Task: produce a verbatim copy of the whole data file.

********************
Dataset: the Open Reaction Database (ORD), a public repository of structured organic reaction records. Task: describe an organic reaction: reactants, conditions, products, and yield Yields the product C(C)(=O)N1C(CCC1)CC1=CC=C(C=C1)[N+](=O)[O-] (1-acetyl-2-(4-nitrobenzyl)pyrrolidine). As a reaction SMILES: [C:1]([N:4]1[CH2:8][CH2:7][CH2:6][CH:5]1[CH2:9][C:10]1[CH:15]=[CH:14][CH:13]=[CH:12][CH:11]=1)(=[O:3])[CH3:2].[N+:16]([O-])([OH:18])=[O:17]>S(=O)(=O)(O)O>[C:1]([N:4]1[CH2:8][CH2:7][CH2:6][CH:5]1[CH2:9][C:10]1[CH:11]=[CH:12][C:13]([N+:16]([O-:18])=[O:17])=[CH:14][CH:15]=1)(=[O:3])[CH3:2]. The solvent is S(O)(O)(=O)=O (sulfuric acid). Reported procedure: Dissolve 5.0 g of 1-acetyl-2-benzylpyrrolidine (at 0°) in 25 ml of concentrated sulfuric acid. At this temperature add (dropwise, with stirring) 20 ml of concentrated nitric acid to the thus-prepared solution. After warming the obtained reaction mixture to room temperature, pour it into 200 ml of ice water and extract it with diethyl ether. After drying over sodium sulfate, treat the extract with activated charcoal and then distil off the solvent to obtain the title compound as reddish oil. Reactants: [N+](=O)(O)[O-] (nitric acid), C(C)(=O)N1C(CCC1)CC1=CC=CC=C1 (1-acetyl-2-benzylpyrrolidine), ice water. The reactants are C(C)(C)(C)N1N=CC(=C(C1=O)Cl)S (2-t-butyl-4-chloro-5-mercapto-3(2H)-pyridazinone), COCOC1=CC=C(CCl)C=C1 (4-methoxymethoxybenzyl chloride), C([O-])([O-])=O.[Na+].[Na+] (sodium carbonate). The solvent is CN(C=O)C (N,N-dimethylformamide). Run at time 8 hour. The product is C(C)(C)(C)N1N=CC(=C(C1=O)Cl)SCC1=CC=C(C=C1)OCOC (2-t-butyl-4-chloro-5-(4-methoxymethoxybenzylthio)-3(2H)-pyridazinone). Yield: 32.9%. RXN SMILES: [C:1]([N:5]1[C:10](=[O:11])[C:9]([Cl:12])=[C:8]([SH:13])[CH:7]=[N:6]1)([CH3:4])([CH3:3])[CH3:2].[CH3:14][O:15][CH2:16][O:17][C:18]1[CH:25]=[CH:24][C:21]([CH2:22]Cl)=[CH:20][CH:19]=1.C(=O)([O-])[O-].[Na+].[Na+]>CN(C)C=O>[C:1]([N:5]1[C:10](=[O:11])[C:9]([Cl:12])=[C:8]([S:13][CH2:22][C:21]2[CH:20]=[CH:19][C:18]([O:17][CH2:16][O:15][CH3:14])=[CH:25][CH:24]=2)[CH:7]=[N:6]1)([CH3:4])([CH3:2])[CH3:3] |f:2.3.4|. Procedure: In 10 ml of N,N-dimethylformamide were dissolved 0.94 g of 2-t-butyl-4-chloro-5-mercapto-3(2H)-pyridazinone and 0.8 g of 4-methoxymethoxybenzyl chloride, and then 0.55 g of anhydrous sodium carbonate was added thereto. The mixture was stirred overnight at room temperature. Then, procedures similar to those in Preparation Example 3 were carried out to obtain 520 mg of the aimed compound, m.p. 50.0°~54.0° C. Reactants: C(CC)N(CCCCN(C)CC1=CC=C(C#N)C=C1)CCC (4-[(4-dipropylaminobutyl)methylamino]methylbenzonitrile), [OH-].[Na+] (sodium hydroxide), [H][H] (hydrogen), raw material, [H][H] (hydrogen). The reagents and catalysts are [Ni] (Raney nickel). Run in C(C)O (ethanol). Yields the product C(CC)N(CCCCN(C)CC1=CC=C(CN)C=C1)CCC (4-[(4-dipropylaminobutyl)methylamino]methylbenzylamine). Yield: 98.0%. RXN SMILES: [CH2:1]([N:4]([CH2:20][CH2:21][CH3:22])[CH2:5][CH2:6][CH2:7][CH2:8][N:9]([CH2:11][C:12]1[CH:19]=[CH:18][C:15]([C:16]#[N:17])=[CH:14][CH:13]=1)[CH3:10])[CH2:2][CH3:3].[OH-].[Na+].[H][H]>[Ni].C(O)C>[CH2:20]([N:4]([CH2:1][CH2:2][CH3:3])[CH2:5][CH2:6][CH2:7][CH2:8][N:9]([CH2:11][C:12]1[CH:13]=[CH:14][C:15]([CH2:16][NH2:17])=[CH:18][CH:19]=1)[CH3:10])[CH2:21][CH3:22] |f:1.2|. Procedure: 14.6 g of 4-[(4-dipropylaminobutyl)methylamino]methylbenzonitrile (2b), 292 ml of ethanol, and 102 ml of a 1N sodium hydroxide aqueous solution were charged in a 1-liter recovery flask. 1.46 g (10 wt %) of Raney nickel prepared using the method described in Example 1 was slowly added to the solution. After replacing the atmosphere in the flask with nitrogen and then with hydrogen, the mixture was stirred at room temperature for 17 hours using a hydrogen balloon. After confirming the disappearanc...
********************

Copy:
Dataset: the Open Reaction Database (ORD), a public repository of structured organic reaction records. Task: describe an organic reaction: reactants, conditions, products, and yield Yields the product C(C)(=O)N1C(CCC1)CC1=CC=C(C=C1)[N+](=O)[O-] (1-acetyl-2-(4-nitrobenzyl)pyrrolidine). As a reaction SMILES: [C:1]([N:4]1[CH2:8][CH2:7][CH2:6][CH:5]1[CH2:9][C:10]1[CH:15]=[CH:14][CH:13]=[CH:12][CH:11]=1)(=[O:3])[CH3:2].[N+:16]([O-])([OH:18])=[O:17]>S(=O)(=O)(O)O>[C:1]([N:4]1[CH2:8][CH2:7][CH2:6][CH:5]1[CH2:9][C:10]1[CH:11]=[CH:12][C:13]([N+:16]([O-:18])=[O:17])=[CH:14][CH:15]=1)(=[O:3])[CH3:2]. The solvent is S(O)(O)(=O)=O (sulfuric acid). Reported procedure: Dissolve 5.0 g of 1-acetyl-2-benzylpyrrolidine (at 0°) in 25 ml of concentrated sulfuric acid. At this temperature add (dropwise, with stirring) 20 ml of concentrated nitric acid to the thus-prepared solution. After warming the obtained reaction mixture to room temperature, pour it into 200 ml of ice water and extract it with diethyl ether. After drying over sodium sulfate, treat the extract with activated charcoal and then distil off the solvent to obtain the title compound as reddish oil. Reactants: [N+](=O)(O)[O-] (nitric acid), C(C)(=O)N1C(CCC1)CC1=CC=CC=C1 (1-acetyl-2-benzylpyrrolidine), ice water. The reactants are C(C)(C)(C)N1N=CC(=C(C1=O)Cl)S (2-t-butyl-4-chloro-5-mercapto-3(2H)-pyridazinone), COCOC1=CC=C(CCl)C=C1 (4-methoxymethoxybenzyl chloride), C([O-])([O-])=O.[Na+].[Na+] (sodium carbonate). The solvent is CN(C=O)C (N,N-dimethylformamide). Run at time 8 hour. The product is C(C)(C)(C)N1N=CC(=C(C1=O)Cl)SCC1=CC=C(C=C1)OCOC (2-t-butyl-4-chloro-5-(4-methoxymethoxybenzylthio)-3(2H)-pyridazinone). Yield: 32.9%. RXN SMILES: [C:1]([N:5]1[C:10](=[O:11])[C:9]([Cl:12])=[C:8]([SH:13])[CH:7]=[N:6]1)([CH3:4])([CH3:3])[CH3:2].[CH3:14][O:15][CH2:16][O:17][C:18]1[CH:25]=[CH:24][C:21]([CH2:22]Cl)=[CH:20][CH:19]=1.C(=O)([O-])[O-].[Na+].[Na+]>CN(C)C=O>[C:1]([N:5]1[C:10](=[O:11])[C:9]([Cl:12])=[C:8]([S:13][CH2:22][C:21]2[CH:20]=[CH:19][C:18]([O:17][CH2:16][O:15][CH3:14])=[CH:25][CH:24]=2)[CH:7]=[N:6]1)([CH3:4])([CH3:2])[CH3:3] |f:2.3.4|. Procedure: In 10 ml of N,N-dimethylformamide were dissolved 0.94 g of 2-t-butyl-4-chloro-5-mercapto-3(2H)-pyridazinone and 0.8 g of 4-methoxymethoxybenzyl chloride, and then 0.55 g of anhydrous sodium carbonate was added thereto. The mixture was stirred overnight at room temperature. Then, procedures similar to those in Preparation Example 3 were carried out to obtain 520 mg of the aimed compound, m.p. 50.0°~54.0° C. Reactants: C(CC)N(CCCCN(C)CC1=CC=C(C#N)C=C1)CCC (4-[(4-dipropylaminobutyl)methylamino]methylbenzonitrile), [OH-].[Na+] (sodium hydroxide), [H][H] (hydrogen), raw material, [H][H] (hydrogen). The reagents and catalysts are [Ni] (Raney nickel). Run in C(C)O (ethanol). Yields the product C(CC)N(CCCCN(C)CC1=CC=C(CN)C=C1)CCC (4-[(4-dipropylaminobutyl)methylamino]methylbenzylamine). Yield: 98.0%. RXN SMILES: [CH2:1]([N:4]([CH2:20][CH2:21][CH3:22])[CH2:5][CH2:6][CH2:7][CH2:8][N:9]([CH2:11][C:12]1[CH:19]=[CH:18][C:15]([C:16]#[N:17])=[CH:14][CH:13]=1)[CH3:10])[CH2:2][CH3:3].[OH-].[Na+].[H][H]>[Ni].C(O)C>[CH2:20]([N:4]([CH2:1][CH2:2][CH3:3])[CH2:5][CH2:6][CH2:7][CH2:8][N:9]([CH2:11][C:12]1[CH:13]=[CH:14][C:15]([CH2:16][NH2:17])=[CH:18][CH:19]=1)[CH3:10])[CH2:21][CH3:22] |f:1.2|. Procedure: 14.6 g of 4-[(4-dipropylaminobutyl)methylamino]methylbenzonitrile (2b), 292 ml of ethanol, and 102 ml of a 1N sodium hydroxide aqueous solution were charged in a 1-liter recovery flask. 1.46 g (10 wt %) of Raney nickel prepared using the method described in Example 1 was slowly added to the solution. After replacing the atmosphere in the flask with nitrogen and then with hydrogen, the mixture was stirred at room temperature for 17 hours using a hydrogen balloon. After confirming the disappearanc...